Your White Crested Guinea Pig’s cage should be located somewhere draft-free, out of direct sunlight, and close to household activities. Room temperature should range from 65 and 75 degrees F (18 to 24 degrees C). The cage should be cleaned at least once a week, but may need more frequent cleaning depending on the size of the cage, the number of guinea pigs, and the type of bedding used.
Your White Crested Guinea Pig will thrive on a varied diet of pellets, timothy hay, and fresh fruits and vegetables. Avoid commercial foods with seeds, nuts, and dried fruit – these can be used as treats, but should not be a daily staple. Timothy hay helps with digestion and dental health and should be provided at all times.
Dark, leafy greens like romaine lettuce, spinach, kale, and even grass can be provided daily and should make up the majority of the vegetable serving. Vegetables like carrots, green pepper, and tomato can also be offered frequently. Fruit makes a tasty treat but because it’s high in sugar, smaller portions should be offered: an orange slice or thin apple wedge, a few blueberries, or a thin slice of banana, or a strawberry will be much appreciated! If your guinea pig develops diarrhea, reduce the amount of fresh produce being offered. Uneaten produce should be removed after a couple of hours.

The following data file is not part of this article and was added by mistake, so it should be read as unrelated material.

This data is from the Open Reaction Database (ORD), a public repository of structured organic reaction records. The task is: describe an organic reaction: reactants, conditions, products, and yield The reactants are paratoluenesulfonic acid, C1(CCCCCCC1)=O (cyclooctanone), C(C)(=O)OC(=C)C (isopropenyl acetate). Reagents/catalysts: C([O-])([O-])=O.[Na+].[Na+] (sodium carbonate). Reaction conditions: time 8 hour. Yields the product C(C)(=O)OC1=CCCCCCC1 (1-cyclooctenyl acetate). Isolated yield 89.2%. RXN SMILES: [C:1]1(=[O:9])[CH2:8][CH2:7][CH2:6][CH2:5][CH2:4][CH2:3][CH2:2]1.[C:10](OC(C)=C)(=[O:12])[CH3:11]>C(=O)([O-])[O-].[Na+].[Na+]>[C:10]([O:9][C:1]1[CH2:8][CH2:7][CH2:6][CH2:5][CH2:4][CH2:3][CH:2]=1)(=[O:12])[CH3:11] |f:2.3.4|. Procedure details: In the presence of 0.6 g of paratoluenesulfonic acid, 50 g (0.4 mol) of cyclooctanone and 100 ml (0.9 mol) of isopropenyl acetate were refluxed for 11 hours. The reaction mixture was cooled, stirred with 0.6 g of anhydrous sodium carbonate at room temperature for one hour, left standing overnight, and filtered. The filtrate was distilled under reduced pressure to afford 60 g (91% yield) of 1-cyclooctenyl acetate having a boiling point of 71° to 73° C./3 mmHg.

Unlike most animals, guinea pigs don’t make their own vitamin C and must get it from their diets. Most high-quality pellets are fortified with vitamin C, and many fruits and veggies are also high in vitamin C. A guinea pig with a well-balanced, varied diet is unlikely to experience vitamin C deficiency, but supplements are available.
Water should always be available, preferably in gravity-flow water bottles. Stable earthenware food dishes are recommended.